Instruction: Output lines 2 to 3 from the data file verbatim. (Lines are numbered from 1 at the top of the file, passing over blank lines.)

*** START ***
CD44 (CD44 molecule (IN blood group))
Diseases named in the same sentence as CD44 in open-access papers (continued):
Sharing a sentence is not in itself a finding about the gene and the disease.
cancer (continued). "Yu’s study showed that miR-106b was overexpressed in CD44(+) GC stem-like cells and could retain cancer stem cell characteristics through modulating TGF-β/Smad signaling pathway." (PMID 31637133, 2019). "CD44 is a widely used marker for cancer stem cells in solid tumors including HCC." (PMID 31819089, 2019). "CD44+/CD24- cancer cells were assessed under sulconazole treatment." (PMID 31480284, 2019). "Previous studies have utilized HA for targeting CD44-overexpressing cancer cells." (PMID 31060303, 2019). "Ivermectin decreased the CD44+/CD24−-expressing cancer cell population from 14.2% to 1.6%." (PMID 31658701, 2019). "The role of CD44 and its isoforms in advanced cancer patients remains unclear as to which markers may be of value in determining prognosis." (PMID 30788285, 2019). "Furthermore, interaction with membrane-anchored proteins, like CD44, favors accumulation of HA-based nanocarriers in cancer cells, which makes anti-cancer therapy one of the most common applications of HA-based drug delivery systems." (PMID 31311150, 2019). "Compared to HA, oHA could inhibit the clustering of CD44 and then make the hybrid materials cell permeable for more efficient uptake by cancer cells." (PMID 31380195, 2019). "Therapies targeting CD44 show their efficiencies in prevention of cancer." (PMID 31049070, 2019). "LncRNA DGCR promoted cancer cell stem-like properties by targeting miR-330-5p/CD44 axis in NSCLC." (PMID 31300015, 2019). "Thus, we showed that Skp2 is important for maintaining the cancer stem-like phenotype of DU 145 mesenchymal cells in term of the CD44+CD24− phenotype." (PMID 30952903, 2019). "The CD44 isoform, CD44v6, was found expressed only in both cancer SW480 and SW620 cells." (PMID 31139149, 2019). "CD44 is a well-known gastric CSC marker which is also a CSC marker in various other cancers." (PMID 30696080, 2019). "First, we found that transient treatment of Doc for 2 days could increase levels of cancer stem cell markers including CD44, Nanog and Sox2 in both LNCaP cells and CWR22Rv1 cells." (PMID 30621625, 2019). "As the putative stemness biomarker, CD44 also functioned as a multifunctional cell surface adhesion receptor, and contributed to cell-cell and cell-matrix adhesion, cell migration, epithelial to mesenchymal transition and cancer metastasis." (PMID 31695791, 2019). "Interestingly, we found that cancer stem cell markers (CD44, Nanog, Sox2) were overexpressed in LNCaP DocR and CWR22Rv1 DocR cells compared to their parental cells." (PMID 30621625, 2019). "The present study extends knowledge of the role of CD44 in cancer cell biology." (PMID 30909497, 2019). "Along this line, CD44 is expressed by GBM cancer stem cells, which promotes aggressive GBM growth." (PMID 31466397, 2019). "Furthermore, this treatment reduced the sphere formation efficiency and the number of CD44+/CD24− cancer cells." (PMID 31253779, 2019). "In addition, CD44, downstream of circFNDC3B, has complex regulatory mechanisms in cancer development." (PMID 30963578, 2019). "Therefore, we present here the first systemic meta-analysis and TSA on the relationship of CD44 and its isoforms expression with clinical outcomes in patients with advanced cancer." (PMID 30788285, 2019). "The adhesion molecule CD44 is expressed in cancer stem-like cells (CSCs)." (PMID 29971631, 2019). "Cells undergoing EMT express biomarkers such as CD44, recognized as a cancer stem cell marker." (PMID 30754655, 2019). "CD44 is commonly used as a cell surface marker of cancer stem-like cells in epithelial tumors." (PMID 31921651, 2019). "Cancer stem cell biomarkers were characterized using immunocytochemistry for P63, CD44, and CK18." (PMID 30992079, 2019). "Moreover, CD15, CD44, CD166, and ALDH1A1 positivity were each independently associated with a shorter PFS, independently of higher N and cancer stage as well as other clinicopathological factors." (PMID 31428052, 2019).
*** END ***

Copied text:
Diseases named in the same sentence as CD44 in open-access papers (continued):
Sharing a sentence is not in itself a finding about the gene and the disease.